[The Theosophist, Vol. II, No. 6, March, 1881, pp. 118,139]
The Revue Spirite, edited by that honoured and thoughtful French spiritist, our friend, Mr. Leymarie, F.T.S., has devoted many pages to Theosophy during the past three years, and commended our Society’s plans and principles to public notice. In a recent issue appears a review of our progress from the beginning to the present time. “We may say,” it remarks, “that even now this Society is on the highroad towards a grand success. Its birth seems likely to be the beginning of a most important philosophical and religious movement in both hemispheres; while at the same time contributing to a moral regeneration among the Hindus, so sadly degenerated by centuries of different oppressions. . . . In our opinion the Theosophical Society is a great centre of research, and its magazine, The Theosophist, the channel through which we (Europeans) may to a certain extent share in the same.”
For the magnetists none, of course, are so well authorized to speak as Baron Du Potet and Mr. Alphonse Cahagnet. The former wrote us (see Vol. I, 117): “Receive me, then, as one closely identified with your labours, and rest assured that the remainder of my life will be consecrated to the researches that your great Indian sages have opened out for us.” The latter said: “The foundation of such a Society as yours has always been the dream of my life.”
History teems with examples of the foundation of sects, churches, and parties by persons who, like ourselves, have launched new ideas. Let those who would be apostles and write infallible revelations do so, we have no new church but
only an old truth to commend to the world. Ours is no such ambition. On the contrary, we set our faces like flint against any such misuse of our Society. If we can only set a good example and stimulate to a better way of living, it is enough. Man’s best guide, religious, moral, and philosophical, is his own inner, divine sense. Instead of clinging to the skirts of any leader in passive inertia he should lean upon that better self—his own prophet, apostle, priest, king, and saviour. No matter what his religion, he will find within his own nature the holiest of temples, the divinest of revelations.
In the Sunday Mirror of February 20, we find a paragraph in which Sir Richard Temple’s opinion on the Brahmo Samaj is quoted from his India in 1880 to the effect that “quite recently they (the Brahmos) have adopted the name of Theosophists.” This, one of the many inaccurate statements made in his book by Sir Richard Temple upon India in general and Indian religions especially, seems to have spurred the Brahmos to a quick repudiation of any connection whatever with the Theosophists. The able organ of the New Dispensation says:—“The reference to the Theosophists is a mistake. The Brahmos have never identified themselves with the Theosophists.”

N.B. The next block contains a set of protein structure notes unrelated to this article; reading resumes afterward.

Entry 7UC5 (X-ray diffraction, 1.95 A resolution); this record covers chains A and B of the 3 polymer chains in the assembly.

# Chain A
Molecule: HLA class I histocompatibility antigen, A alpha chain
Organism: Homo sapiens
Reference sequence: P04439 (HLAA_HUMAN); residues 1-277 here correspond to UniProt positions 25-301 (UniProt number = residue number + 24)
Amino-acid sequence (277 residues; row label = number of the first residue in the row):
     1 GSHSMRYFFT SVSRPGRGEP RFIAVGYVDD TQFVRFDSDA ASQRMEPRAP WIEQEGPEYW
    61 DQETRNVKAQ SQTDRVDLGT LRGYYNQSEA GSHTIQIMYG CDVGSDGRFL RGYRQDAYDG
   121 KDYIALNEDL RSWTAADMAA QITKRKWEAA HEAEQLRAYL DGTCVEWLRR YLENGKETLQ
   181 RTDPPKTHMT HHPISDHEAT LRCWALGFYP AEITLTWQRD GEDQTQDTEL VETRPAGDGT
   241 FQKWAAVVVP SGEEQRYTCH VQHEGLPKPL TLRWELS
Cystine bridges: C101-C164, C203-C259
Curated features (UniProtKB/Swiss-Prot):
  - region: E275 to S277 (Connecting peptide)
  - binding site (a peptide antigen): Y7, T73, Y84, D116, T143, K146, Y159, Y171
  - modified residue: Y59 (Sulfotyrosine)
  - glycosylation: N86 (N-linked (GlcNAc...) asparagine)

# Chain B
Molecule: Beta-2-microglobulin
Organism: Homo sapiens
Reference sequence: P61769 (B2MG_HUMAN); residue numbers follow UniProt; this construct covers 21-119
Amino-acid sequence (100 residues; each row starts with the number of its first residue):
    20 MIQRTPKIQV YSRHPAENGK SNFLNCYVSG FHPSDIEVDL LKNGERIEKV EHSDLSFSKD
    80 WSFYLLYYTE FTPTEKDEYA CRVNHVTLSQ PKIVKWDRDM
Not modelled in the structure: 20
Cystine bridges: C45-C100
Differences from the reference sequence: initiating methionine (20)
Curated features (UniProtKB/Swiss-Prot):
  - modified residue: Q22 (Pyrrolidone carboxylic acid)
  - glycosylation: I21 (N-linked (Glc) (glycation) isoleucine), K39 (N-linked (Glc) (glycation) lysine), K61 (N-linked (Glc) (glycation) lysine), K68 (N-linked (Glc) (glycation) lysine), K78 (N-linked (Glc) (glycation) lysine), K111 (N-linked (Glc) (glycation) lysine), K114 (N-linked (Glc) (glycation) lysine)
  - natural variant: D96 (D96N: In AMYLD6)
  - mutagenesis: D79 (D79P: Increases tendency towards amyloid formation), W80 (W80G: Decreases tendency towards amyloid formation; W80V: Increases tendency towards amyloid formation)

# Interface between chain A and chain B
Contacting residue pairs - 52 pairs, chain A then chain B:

Amen. Nor have the Theosophists identified themselves with them. But whether either the one or the other have acted the most wisely in this, is another question. The Theosophical Society includes members of nearly every known religion, sect, and philosophy, none of them clashing or interfering with the other, but each trying to live in peace with his neighbour. The universal tolerance preached by us is but the active protest against mental slavery. We have as is known, purely Buddhistic, purely Christian, and purely orthodox Hindu branches, and societies allied with us; and union is strength. But of this anon. For the present we would be glad to learn from our esteemed friends and Brothers—if unhappily not allies—the Brahmos, why, while hastening to repudiate Sir Richard’s connection of them with us, they have allowed to pass unnoticed another still more serious “mistake” made by the ex-Governor of Bombay? Speaking of them in his lecture (in furtherance of the Oxford mission
to Calcutta) he said that the Brahmos “are almost, though not entirely,Christians”. . . “lingering upon the very threshold of Christianity” . . . “almost persuaded to be Christians.” Unless there has been a like repudiation of the uncalled-for charge which has escaped our notice, is it possible that the latter should have been passed over only because Christianity is popular among the British rulers and Theosophy—is not?
THE ROYAL SOCIETY AND SPIRITUALISTIC LITERATURE.—Our esteemed contemporary, The Spiritualist (London), notes the fact that the Royal Society has actually condescended to express its thanks for a presentation copy of Zöllner’s Transcendental Physics. Until now its practice was to take all such donations, insert their titles in the library catalogue, but never say “Thank you,” for fear of compromising its dignity! Mr. Harrison, the editor, who is fond of a good joke, recalls an anecdote about Sir John Lubbock, which is to the point. Once Sir John exhibited in the theatre of the Royal Institution, a picture of an African savage, armed to the teeth, cowering behind his shield, lest in defiance of popular superstition he should cast eyes upon his passing mother-in-law. Mr. Harrison dryly adds:—“Some Englishmen, it may be remarked in passing, are in a similar state of demoralisation on better grounds. Superstition dies hard, but it is pleasing to see, now that the ground has long been broken by great men, that others are beginning to peep out from behind their shields, and we hope that spiritualists will do nothing to frighten them off again, by suddenly presenting more proved facts of nature than timid creatures are able to bear.”